THE EASTERN TUNNEL
The next day was Tuesday, the 30th of June—and at six o’clock in the morning we resumed our journey.
We still continued to follow the gallery of lava, a perfect natural pathway, as easy of descent as some of those inclined planes which, in very old German houses, serve the purpose of staircases. This went on until seventeen minutes past twelve, the precise instant at which we rejoined Hans, who, having been somewhat in advance, had suddenly stopped.
“At last,” cried my uncle, “we have reached the end of the shaft.”
I looked wonderingly about me. We were in the centre of four cross paths—somber and narrow tunnels. The question now arose as to which it was wise to take; and this of itself was no small difficulty.
My uncle, who did not wish to appear to have any hesitation about the matter before myself or the guide, at once made up his mind. He pointed quietly to the eastern tunnel; and, without delay, we entered within its gloomy recesses.
Besides, had he entertained any feeling of hesitation it might have been prolonged indefinitely, for there was no indication by which to determine on a choice. It was absolutely necessary to trust to chance and good fortune!
The descent of this obscure and narrow gallery was very gradual and winding. Sometimes we gazed through a succession of arches, its course very like the aisles of a Gothic cathedral. The great artistic sculptors and builders of the Middle Ages might have here completed their studies with advantage. Many most beautiful and suggestive ideas of architectural beauty would have been discovered by them. After passing through this phase of the cavernous way, we suddenly came, about a mile farther on, upon a square system of arch, adopted by the early Romans, projecting from the solid rock, and keeping up the weight of the roof.
Suddenly we would come upon a series of low subterranean tunnels which looked like beaver holes, or the work of foxes—through whose narrow and winding ways we had literally to crawl!
The heat still remained at quite a supportable degree. With an involuntary shudder, I reflected on what the heat must have been when the volcano of Sneffels was pouring its smoke, flames, and streams of boiling lava—all of which must have come up by the road we were now following. I could imagine the torrents of hot seething stone darting on, bubbling up with accompaniments of smoke, steam, and sulphurous stench!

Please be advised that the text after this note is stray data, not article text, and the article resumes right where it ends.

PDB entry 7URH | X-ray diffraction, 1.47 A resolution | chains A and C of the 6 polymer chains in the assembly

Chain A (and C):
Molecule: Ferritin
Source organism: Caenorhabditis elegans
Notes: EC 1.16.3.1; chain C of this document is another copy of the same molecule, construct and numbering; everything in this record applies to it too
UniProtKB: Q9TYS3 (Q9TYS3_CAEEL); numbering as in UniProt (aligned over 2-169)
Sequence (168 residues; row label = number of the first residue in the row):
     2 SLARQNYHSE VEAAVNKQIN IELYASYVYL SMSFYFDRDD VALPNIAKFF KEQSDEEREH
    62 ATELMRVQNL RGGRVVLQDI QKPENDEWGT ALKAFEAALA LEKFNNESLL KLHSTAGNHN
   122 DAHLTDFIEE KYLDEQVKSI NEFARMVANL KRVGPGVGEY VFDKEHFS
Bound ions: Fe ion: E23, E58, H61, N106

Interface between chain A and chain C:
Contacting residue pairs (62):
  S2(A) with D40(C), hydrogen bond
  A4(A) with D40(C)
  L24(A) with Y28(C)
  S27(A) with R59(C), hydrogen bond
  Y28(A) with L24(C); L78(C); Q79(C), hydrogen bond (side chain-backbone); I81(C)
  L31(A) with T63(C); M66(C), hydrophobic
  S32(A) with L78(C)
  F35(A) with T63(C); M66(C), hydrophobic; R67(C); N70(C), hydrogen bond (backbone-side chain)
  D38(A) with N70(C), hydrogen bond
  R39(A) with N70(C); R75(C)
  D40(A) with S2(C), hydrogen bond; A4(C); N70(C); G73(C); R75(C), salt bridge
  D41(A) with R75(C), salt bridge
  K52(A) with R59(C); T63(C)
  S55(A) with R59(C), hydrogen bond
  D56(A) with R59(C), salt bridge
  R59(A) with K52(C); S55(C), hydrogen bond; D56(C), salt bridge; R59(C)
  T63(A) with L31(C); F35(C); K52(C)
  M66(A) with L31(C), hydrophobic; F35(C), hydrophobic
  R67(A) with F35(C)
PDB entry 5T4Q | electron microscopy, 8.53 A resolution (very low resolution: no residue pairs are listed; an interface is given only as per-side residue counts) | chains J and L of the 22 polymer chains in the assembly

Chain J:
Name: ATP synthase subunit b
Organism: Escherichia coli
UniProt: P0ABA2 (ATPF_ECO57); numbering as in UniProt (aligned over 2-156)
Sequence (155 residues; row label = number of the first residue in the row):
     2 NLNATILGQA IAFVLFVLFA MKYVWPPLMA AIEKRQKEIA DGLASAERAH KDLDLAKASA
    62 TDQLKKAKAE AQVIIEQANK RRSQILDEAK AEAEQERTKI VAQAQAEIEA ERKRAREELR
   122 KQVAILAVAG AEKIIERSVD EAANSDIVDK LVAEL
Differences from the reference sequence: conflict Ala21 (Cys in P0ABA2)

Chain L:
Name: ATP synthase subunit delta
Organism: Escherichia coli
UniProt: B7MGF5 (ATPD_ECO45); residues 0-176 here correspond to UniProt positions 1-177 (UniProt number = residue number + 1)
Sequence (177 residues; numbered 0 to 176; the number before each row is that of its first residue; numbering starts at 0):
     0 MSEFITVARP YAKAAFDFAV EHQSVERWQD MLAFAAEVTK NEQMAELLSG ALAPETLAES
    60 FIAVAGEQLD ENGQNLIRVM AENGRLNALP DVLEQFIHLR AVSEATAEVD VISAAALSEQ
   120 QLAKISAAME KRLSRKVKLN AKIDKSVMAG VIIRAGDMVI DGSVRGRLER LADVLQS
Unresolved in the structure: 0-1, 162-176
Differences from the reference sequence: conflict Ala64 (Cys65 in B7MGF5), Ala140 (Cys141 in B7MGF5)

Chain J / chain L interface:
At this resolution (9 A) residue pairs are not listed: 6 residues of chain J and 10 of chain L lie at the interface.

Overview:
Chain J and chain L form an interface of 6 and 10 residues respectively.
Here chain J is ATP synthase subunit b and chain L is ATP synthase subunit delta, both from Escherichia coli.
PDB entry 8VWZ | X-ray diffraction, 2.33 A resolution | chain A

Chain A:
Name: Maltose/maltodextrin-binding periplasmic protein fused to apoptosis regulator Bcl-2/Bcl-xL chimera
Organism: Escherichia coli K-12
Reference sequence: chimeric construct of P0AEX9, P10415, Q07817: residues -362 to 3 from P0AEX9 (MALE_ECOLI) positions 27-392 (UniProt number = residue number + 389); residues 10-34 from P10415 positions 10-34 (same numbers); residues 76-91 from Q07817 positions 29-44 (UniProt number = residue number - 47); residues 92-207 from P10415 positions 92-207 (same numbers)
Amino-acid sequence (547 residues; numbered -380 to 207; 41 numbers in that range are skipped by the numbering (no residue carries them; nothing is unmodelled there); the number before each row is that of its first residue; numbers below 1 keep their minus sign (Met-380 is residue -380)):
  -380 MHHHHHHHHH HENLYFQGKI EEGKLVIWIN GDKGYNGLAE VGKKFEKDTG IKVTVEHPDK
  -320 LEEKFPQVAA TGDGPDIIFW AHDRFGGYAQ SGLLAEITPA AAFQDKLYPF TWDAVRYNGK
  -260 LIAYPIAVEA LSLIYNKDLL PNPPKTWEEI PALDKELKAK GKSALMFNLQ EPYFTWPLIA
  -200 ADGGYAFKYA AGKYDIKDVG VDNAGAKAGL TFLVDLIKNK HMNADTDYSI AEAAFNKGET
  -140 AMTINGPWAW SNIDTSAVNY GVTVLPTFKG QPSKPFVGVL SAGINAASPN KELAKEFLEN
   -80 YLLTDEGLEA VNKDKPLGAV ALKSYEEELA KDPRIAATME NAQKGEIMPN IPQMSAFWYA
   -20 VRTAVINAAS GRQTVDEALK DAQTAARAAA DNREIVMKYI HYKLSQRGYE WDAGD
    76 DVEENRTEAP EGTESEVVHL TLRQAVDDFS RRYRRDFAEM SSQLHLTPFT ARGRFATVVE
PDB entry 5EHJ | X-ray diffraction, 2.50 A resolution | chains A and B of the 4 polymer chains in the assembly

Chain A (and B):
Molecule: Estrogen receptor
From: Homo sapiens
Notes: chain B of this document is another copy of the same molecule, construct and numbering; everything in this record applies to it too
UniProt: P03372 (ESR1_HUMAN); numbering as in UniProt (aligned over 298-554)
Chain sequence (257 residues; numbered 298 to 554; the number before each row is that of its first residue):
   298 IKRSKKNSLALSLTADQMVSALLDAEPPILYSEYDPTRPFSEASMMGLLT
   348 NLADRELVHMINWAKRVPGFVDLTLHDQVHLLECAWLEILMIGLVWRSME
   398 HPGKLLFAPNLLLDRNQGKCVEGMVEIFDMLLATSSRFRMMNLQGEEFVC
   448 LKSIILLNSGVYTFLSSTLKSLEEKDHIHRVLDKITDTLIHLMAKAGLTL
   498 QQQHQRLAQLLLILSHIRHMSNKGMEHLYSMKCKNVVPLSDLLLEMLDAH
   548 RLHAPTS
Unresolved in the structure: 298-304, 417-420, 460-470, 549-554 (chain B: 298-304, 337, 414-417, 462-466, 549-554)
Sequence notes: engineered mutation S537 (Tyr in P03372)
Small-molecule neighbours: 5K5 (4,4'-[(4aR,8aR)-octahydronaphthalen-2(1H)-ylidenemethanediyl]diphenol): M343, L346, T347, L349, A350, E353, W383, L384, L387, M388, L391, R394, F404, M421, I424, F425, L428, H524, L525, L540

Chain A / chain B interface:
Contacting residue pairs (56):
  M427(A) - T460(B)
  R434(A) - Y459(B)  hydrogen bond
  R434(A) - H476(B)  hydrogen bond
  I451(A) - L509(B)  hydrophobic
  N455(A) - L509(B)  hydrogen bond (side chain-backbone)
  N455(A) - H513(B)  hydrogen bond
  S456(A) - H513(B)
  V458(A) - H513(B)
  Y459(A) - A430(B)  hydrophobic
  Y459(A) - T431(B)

“Only to think of the consequences,” I mused, “if the old volcano were once more to set to work.”
I did not communicate these rather unpleasant reflections to my uncle. He not only would not have understood them, but would have been intensely disgusted. His only idea was to go ahead. He walked, he slid, he clambered over piles of fragments, he rolled down heaps of broken lava, with an earnestness and conviction it was impossible not to admire.
At six o’clock in the evening, after a very wearisome journey, but one not so fatiguing as before, we had made six miles towards the southward, but had not gone more than a mile downwards.
My uncle, as usual, gave the signal to halt. We ate our meal in thoughtful silence, and then retired to sleep.
Our arrangements for the night were very primitive and simple. A traveling rug, in which each rolled himself, was all our bedding. We had no necessity to fear cold or any unpleasant visit. Travelers who bury themselves in the wilds and depths of the African desert, who seek profit and pleasure in the forests of the New World, are compelled to take it in turn to watch during the hours of sleep; but in this region of the earth absolute solitude and complete security reigned supreme.
We had nothing to fear either from savages or from wild beasts.
After a night’s sweet repose, we awoke fresh and ready for action. There being nothing to detain us, we started on our journey. We continued to burrow through the lava tunnel as before. It was impossible to make out through what soil we were making way. The tunnel, moreover, instead of going down into the bowels of the earth, became absolutely horizontal.
I even thought, after some examination, that we were actually tending upwards. About ten o’clock in the day this state of things became so clear that, finding the change very fatiguing, I was obliged to slacken my pace and finally come to a halt.
“Well,” said the Professor quickly, “what is the matter?”
“The fact is, I am dreadfully tired,” was my earnest reply.
“What,” cried my uncle, “tired after a three hours’ walk, and by so easy a road?”
“Easy enough, I dare say, but very fatiguing.”
“But how can that be, when all we have to do is to go downwards.”
“I beg your pardon, sir. For some time I have noticed that we are going upwards.”
“Upwards,” cried my uncle, shrugging his shoulders, “how can that be?”
“There can be no doubt about it. For the last half hour the slopes have been upward—and if we go on in this way much longer we shall find ourselves back in Iceland.”
My uncle shook his head with the air of a man who does not want to be convinced. I tried to continue the conversation. He would not answer me, but once more gave the signal for departure. His silence I thought was only caused by concentrated ill-temper.
However this might be, I once more took up my load, and boldly and resolutely followed Hans, who was now in advance of my uncle. I did not like to be beaten or even distanced. I was naturally anxious not to lose sight of my companions. The very idea of being left behind, lost in that terrible labyrinth, made me shiver as with the ague.